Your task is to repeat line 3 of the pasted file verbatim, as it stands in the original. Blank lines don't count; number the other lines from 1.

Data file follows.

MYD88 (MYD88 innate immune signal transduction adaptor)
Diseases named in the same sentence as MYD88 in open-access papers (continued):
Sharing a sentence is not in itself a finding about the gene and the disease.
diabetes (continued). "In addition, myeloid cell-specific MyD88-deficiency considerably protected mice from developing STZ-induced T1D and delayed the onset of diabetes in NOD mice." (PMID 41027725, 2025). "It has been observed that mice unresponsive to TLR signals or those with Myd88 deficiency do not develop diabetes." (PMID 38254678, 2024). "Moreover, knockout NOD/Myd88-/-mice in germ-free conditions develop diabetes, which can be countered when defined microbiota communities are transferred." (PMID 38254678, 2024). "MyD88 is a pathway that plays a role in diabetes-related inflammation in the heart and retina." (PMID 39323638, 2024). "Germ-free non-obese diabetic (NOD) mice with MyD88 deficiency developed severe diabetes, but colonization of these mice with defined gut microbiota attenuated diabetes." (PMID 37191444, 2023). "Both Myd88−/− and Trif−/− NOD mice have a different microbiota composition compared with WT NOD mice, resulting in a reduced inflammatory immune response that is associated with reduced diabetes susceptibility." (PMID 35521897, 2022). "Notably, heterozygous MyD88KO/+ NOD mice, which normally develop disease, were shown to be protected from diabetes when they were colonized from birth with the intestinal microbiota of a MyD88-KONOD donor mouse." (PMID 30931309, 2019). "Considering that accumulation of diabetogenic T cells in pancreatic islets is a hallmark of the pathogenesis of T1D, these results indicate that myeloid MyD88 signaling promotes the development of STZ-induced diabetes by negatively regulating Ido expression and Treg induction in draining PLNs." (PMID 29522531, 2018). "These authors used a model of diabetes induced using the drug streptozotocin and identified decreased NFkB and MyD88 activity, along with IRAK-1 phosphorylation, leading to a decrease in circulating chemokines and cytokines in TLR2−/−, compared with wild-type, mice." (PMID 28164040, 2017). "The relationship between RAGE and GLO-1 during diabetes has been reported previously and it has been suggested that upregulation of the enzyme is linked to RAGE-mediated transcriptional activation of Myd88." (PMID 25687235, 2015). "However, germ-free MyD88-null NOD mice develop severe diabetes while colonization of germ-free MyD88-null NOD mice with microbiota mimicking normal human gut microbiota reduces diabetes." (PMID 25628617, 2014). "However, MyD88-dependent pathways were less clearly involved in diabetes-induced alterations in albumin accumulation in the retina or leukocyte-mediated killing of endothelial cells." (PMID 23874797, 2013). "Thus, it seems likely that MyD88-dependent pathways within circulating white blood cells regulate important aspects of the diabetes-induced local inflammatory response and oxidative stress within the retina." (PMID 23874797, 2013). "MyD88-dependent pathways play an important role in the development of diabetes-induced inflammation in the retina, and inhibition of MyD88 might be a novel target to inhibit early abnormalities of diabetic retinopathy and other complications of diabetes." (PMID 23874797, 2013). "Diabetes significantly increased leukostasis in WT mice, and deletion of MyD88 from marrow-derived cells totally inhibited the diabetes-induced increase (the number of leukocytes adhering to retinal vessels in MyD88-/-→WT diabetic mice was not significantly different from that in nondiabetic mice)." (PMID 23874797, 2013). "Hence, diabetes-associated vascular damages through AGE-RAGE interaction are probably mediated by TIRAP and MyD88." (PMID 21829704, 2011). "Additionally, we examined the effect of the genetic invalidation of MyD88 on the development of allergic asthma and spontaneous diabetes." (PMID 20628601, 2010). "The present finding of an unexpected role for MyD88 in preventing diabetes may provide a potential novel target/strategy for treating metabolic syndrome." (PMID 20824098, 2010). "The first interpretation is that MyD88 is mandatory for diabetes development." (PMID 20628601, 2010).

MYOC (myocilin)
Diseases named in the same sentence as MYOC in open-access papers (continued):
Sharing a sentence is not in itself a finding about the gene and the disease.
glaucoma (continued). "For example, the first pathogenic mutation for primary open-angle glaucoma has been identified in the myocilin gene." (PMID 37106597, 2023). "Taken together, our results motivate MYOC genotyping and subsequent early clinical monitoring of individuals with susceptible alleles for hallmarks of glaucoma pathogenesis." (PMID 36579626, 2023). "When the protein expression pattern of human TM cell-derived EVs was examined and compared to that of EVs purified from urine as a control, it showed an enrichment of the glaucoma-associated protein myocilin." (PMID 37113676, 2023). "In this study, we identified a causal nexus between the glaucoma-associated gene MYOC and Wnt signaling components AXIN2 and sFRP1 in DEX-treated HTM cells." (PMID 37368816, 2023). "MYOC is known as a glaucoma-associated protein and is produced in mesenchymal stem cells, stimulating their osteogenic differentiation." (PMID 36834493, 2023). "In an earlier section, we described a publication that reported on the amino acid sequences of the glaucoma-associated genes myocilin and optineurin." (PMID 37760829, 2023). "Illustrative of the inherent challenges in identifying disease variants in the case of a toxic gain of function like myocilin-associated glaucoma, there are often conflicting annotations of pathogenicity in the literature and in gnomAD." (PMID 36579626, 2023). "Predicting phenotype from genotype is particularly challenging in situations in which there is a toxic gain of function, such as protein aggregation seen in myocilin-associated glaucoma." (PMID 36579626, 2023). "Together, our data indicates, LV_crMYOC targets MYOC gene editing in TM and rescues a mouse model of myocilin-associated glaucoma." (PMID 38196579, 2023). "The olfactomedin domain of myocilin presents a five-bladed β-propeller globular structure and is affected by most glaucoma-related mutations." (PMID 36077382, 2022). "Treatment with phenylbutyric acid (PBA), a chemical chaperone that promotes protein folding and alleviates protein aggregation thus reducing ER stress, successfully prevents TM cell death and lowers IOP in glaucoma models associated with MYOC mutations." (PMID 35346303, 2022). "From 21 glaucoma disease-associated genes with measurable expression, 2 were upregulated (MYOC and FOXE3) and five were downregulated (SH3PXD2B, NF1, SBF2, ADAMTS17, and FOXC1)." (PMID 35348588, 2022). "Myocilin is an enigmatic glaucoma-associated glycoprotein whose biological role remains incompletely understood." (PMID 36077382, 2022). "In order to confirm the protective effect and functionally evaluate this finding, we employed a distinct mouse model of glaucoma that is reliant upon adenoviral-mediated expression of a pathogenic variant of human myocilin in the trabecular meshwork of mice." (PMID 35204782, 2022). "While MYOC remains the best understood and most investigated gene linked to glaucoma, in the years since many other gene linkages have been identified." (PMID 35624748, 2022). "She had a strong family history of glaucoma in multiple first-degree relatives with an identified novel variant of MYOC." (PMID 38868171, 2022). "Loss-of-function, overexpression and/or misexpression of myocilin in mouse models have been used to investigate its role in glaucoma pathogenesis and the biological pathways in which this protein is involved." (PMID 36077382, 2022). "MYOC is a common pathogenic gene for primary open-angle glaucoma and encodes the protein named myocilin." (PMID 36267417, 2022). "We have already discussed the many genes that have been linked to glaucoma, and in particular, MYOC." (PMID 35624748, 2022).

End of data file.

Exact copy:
Sharing a sentence is not in itself a finding about the gene and the disease.